We have all had those teachers in our lives who directed us, challenged us to do things we didn't think we could, who saw things within us that we weren't able to see ourselves. Efrain was one of those teachers for me. Help him now, if you can, by donating whatever you can to honor not only him, but every earthly bound guardian angel who took the time to take interest in you, to believe in you when no one else would.

Thank you Efrain! We love you, and you are not alone in this fight.

Thursday, September 17, 2015

Get the Job Done: Thumbtack features Picture Your World Photography

Picture Your World Photography's photo.

Thumbtack has published a blog post featuring Picture Your World Photography! My story will be visible to all potential customers who visit the page -- a fantastic opportunity to win new business! See the post here at
Here is the great write-up. They featured one of my favorite photos...a great shot of the Newell of the first family portraits I ever shot many, many years ago. The friend I'm talking about who told me to just get up and shoot, no matter what, was Derrick Horynan. Jessica Friedman also kicked me in my butt a time or too, telling me to do the same thing. They were right.
Photojournalistic Special Events, Weddings & Portraits
Provided by: Picture Your World Photography
Q: What do you love about your job?
A: My photography helps bring me joy. It's really that simple. I am genuinely happy when I'm working with clients and even editing in Photoshop later makes me happy. I didn't realize how important being able to get to that place inside myself was until I suffered depression that was so severe I could barely get out of bed. One of my colleagues told me to pick up my camera and shoot, no matter how bad I felt. It would help me feel better. I didn't believe him because my depressed mind made it seem like nothing could help, but on a good day when the depression wasn't so overwhelming, I picked up my camera and did a mini photo session with a client. The change inside me was immediate! I was laughing and smiling while I worked with my client to help her get the best photos possible. That residual energy lifted my spirits and that carried through the editing process. It's when I realized that photography wasn't just saving my clients lives but my own as well, and I need to keep doing it not to make a living but to live.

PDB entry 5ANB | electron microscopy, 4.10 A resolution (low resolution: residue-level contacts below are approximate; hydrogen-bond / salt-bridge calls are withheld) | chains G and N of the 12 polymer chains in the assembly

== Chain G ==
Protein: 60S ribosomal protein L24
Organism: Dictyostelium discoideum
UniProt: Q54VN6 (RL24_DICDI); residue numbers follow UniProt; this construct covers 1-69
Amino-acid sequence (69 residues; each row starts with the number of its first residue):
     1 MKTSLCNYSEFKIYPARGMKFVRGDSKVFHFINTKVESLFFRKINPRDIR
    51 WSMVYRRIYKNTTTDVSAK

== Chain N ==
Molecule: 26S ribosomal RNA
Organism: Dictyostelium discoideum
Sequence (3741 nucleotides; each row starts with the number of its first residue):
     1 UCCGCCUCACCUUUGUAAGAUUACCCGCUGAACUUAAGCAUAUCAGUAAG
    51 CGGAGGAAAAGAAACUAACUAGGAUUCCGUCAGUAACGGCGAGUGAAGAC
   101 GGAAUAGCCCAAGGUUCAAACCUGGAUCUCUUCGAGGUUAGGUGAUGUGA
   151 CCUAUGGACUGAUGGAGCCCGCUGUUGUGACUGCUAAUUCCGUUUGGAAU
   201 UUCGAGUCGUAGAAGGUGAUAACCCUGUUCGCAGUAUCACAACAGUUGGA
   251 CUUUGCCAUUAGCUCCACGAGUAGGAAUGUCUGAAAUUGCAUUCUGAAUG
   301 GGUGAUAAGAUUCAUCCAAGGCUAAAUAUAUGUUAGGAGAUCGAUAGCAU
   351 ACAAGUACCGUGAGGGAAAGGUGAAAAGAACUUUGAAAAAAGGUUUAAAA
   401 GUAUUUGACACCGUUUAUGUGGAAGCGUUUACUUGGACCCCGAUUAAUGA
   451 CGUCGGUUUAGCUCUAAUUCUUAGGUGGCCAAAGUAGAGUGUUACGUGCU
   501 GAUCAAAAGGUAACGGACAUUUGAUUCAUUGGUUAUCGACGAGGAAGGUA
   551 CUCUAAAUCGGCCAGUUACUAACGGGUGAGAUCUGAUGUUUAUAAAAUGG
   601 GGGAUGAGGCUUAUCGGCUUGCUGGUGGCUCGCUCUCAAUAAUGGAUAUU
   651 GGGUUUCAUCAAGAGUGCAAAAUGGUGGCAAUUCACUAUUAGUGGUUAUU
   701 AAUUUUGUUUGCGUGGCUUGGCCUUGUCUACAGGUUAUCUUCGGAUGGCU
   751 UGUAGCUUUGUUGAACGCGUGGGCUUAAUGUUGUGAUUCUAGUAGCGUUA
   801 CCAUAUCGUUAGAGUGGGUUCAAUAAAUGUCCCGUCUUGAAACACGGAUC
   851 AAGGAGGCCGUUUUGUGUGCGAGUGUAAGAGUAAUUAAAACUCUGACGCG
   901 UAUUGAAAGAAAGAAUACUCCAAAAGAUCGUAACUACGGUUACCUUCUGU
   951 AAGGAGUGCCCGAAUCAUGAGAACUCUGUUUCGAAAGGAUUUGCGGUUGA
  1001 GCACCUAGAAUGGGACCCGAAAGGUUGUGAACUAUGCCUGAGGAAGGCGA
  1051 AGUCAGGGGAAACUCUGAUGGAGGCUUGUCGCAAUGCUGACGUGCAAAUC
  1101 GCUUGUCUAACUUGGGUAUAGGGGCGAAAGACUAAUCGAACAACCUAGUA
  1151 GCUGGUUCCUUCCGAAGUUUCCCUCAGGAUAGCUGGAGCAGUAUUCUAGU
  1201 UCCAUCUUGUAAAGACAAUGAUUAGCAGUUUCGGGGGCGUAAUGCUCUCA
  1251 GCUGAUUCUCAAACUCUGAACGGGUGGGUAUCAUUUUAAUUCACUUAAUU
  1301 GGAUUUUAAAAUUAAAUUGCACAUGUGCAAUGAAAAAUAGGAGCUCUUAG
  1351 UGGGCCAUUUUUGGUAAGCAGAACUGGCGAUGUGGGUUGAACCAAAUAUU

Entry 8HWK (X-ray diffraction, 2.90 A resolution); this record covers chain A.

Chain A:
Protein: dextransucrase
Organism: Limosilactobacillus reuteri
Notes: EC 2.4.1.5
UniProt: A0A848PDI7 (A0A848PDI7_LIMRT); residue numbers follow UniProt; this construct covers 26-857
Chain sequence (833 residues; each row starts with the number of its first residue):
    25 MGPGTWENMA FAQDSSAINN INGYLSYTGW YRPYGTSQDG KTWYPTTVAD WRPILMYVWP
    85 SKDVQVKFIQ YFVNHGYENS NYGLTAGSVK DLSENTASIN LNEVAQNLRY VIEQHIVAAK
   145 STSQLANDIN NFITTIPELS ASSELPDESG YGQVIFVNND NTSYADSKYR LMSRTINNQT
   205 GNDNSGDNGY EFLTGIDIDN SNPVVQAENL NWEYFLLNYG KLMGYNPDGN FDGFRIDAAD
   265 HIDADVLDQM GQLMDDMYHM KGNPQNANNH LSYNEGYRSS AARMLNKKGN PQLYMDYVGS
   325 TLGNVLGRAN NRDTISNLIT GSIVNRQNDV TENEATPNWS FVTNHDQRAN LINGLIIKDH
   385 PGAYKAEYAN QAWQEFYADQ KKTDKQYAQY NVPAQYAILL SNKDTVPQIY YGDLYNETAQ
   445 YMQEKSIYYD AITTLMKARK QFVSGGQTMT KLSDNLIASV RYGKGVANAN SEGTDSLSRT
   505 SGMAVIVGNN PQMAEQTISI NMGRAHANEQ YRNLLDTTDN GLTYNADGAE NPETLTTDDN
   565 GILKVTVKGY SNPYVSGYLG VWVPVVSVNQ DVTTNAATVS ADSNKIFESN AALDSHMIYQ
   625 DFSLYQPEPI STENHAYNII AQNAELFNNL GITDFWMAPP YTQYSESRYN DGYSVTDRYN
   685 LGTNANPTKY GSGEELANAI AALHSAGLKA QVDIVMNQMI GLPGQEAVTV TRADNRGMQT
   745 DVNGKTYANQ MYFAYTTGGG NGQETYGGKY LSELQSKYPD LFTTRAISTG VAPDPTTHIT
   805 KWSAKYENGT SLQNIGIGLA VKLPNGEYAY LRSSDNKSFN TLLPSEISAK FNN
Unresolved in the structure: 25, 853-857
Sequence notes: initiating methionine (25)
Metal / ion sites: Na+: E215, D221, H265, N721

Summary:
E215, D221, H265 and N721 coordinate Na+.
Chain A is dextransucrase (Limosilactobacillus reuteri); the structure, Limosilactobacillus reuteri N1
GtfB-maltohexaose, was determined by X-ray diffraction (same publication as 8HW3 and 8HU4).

Q: What or who inspired you to start your own business?
A: My interest in photography was born out of the tragic and unexpected death of my mother in 2005. Two years later, I bought a Canon Rebel XTi and took my first digital photography class to cope with her loss and reclaim some sense of self. I needed new challenges, a fresh perspective and a positive way to appreciate a world that no longer had my mother in it. Now, photography isn't just my saving grace, but it's a driving passion. Mom, this is for you -- my promise to be brave and to live.
Q:Describe your most memorable project.
A: My most memorable project was a family portrait session I shot for the Newell family. It was around 2008-2009, and I was a cub photographer building my portfolio. I bartered a photo session for a month of free doggie day-care services with the Newell family who owned Mile High Mutts in Denver. The session was great, but the images would become even more important 2 years later when the mother, Cristal Newell, died in a traffic car accident. I had given Cristal and Marcus, her husband, a CD with all the images. When Cristal passed, her family displayed the images at her funeral. Her family members told me that seeing those photos and having access to the ones I uploaded to a private online gallery helped with their grieving and healing process. It impressed me that photographers aren't just shooting pictures for that moment; we are creating histories and a record of people's existence for a lifetime. You can see these images in my blog post here at…/rest-…